The DMN was localized functionally (e.g., Fair et al. 2007) in a separate functional scan using a semantic sensory-motor task. Subjects were shown written nouns and were asked to press a button if the noun described an animate creature. Nouns included words such as “umbrella,” “girl,” and “germ” (presented in Hebrew). Nouns were presented in 20 blocks (3 consecutive nouns, each presented for 3 s), each lasting 9 s, which were separated by fixation periods of 6 s, resulting in a scan of duration of 5 min and 18 s. A short (six-noun) training session of this task was held prior to entering the magnet.

MRI Data Acquisition and Preprocessing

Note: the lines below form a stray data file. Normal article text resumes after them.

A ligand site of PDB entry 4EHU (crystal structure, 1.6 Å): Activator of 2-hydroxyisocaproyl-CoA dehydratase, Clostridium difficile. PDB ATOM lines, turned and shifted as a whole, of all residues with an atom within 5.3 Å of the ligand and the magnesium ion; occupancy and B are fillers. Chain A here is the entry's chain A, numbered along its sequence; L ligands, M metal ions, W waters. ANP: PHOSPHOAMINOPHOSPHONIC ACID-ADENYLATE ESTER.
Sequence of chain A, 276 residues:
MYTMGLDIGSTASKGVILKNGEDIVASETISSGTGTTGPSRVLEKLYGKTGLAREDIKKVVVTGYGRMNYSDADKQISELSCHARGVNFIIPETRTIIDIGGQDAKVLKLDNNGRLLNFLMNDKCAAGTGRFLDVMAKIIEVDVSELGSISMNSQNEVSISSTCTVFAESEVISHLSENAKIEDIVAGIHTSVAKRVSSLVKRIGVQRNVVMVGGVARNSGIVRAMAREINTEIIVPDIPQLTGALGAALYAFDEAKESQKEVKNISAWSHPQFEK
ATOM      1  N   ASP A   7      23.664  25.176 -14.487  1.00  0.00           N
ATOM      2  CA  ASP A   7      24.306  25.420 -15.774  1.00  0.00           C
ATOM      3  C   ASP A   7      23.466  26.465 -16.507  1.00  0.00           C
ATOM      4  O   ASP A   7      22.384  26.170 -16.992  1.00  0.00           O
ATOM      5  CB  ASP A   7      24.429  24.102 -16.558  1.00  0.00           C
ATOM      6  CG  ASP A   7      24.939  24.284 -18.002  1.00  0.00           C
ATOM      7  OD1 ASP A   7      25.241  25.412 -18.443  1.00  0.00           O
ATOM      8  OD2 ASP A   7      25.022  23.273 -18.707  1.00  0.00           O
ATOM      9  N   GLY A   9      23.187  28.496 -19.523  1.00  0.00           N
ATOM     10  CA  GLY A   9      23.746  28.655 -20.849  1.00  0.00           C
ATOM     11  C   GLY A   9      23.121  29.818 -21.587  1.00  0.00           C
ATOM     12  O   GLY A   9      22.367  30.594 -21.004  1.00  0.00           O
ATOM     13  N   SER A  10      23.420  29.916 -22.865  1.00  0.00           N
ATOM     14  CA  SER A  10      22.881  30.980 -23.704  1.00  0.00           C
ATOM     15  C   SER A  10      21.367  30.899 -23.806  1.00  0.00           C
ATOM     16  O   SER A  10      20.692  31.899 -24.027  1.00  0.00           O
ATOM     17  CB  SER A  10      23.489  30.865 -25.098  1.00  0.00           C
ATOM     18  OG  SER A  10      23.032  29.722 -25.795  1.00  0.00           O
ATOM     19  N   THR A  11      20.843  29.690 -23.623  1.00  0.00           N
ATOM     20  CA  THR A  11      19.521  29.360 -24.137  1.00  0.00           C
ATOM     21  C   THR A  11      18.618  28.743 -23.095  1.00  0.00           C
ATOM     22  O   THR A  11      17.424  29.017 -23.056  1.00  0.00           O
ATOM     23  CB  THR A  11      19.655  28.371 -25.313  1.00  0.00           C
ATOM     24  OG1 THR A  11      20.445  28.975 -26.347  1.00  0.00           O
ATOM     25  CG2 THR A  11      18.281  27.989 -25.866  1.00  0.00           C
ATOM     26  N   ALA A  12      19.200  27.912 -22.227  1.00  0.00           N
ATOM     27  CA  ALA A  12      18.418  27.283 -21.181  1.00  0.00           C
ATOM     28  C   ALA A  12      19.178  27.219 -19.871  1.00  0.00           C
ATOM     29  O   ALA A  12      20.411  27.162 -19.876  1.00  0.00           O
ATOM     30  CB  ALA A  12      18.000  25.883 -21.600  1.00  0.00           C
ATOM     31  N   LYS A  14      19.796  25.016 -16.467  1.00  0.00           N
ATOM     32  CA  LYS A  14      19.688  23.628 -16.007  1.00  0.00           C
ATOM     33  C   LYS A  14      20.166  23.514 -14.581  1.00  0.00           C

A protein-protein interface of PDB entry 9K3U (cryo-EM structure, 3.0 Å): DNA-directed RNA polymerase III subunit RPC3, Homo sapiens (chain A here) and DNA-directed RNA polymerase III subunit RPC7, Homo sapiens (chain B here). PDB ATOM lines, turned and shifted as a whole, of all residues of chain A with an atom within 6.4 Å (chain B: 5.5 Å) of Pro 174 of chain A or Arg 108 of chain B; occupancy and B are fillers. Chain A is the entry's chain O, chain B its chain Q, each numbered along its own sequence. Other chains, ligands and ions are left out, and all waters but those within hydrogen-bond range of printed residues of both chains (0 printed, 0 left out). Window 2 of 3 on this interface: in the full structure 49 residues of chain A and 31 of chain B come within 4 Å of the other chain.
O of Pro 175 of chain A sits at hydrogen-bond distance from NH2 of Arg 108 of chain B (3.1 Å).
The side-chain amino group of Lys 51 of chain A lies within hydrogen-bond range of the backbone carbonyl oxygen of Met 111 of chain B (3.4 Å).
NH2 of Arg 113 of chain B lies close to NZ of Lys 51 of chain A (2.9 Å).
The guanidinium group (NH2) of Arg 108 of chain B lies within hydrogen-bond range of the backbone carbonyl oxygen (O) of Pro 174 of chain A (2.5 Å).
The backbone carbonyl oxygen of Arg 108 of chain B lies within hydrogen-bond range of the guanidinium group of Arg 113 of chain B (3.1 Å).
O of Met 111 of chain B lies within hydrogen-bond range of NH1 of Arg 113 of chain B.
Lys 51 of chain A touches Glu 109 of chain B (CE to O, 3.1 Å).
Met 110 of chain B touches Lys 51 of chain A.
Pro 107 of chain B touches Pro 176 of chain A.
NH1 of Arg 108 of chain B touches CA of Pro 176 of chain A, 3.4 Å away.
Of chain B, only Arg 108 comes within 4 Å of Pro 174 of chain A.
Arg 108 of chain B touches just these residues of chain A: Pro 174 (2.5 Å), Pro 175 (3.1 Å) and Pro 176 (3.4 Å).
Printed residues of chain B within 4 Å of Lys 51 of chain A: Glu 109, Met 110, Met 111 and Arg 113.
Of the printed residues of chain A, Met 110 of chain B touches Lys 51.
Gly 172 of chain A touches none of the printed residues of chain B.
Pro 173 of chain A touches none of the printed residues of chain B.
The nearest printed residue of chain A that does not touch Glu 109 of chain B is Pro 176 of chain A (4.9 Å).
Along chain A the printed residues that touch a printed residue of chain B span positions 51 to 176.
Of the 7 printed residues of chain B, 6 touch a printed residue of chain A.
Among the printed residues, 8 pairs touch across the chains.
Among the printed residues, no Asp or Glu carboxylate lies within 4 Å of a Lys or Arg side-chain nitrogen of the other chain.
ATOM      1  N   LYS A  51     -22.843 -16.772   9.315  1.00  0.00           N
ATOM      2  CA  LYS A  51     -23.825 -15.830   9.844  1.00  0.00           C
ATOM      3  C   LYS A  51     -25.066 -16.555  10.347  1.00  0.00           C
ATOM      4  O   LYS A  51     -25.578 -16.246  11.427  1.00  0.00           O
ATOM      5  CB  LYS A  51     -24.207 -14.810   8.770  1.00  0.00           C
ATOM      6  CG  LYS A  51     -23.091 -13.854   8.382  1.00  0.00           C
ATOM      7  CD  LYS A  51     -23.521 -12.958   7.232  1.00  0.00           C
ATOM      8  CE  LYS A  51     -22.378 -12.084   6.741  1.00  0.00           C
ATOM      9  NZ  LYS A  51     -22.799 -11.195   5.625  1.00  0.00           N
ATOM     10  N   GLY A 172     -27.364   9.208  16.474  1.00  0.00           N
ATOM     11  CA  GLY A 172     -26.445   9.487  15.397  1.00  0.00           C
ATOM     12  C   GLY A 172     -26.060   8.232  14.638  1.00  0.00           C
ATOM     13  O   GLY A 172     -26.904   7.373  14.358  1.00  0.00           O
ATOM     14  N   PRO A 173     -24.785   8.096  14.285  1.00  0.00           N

Subjects laid supine in the scanner and viewed a back-projected screen located above their heads through an angled mirror. Stimuli were delivered via the software Presentation (www.neurobs.com), which was synchronized with the MR pulses. Subjects' index and middle fingers were placed over a button in an MR compatible response box, and their responses were recorded for later behavioral analysis. Functional and anatomical images of the brain were acquired with a Siemens 3T Trio MRI scanner equipped with a birdcage head coil used to transmit and receive RF. Blood oxygenation level-dependent (BOLD) contrast was obtained using a T2*-sensitive gradient-echo echo-planar imaging (GE EPI) pulse sequence with a repetition time (TR) of 3000 ms, echo time (TE) of 30 ms, flip angle of 90°, 46 slices, 3 × 3 × 3 mm voxels, and field of view of 216 mm. High-resolution anatomical volumes were acquired with a T1-weighted 3D-MPRAGE pulse sequence (1 × 1 × 1 mm).